Students continue to practice needle insertion with combinations of points that would be used in treatment.  There is emphasis on safety with difficult points and more complex point prescriptions.
Students review the anatomical structures through which needles pass at progressive depths of the body.  This includes proper insertion, angle, depth, duration and withdrawl of needles.
At the beginning of the second year, students begin developing needle insertion skills. Students receive intensive instruction in techniques of clean needle insertion as approved by current national standards.
This course helps students develop their skills in organization and analysis of presenting symptoms.  The clinic review class includes evaluation of the physical and psychological components of an illness and specific treatment strategies.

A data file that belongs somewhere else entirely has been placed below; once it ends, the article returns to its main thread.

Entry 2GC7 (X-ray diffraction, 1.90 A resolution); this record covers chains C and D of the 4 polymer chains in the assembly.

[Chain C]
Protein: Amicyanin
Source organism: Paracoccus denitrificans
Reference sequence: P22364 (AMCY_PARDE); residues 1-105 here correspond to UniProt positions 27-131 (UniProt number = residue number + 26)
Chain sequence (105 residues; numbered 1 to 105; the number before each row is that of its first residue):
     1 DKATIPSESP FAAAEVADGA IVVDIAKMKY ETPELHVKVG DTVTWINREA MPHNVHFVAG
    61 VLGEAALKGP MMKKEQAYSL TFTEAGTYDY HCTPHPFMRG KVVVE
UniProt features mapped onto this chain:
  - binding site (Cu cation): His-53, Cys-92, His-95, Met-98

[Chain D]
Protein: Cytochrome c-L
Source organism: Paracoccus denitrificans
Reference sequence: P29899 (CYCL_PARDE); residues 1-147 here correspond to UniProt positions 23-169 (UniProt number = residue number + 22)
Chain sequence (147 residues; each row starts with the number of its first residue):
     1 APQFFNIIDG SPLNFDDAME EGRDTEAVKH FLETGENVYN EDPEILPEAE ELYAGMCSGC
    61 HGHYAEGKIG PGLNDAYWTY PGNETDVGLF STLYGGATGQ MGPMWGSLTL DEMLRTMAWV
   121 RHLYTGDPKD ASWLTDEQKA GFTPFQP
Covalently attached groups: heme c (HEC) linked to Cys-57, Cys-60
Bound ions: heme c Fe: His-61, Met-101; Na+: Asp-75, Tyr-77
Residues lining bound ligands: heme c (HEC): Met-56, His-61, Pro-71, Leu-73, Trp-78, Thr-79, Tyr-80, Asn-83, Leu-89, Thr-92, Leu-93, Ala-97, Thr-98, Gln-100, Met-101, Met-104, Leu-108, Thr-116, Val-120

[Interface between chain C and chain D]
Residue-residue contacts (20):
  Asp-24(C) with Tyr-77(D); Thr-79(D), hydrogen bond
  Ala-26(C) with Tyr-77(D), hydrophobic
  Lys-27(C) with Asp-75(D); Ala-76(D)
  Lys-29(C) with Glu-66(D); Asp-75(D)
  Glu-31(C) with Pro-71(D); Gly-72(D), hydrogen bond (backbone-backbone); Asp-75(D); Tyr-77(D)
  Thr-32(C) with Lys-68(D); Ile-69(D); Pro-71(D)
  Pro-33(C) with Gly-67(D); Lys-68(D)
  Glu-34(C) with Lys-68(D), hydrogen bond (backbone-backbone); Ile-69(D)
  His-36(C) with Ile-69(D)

This class covers the basis of treatment using the eight principle and secondary vessel pathology. Students learn to formulate a treatment using the information gathered from pulse and tongue diagnosis. Practical use of classical point categories such as antique points, influential points and windows of the sky points in the treatment of eight principle disease patterns will be covered.
It is in this class that the prior three quarter of TCM theory begin to flower and faculty can see the "light bulb go on", as students get a sense of how well the TCM theory fits together.  At this point, students are beginning their next phase of clinic and now have responsibility of using this information in a clinical setting.
A continuation of Anatomy 1, this course is an in-depth study of visceral structure and physiologic function of the human body.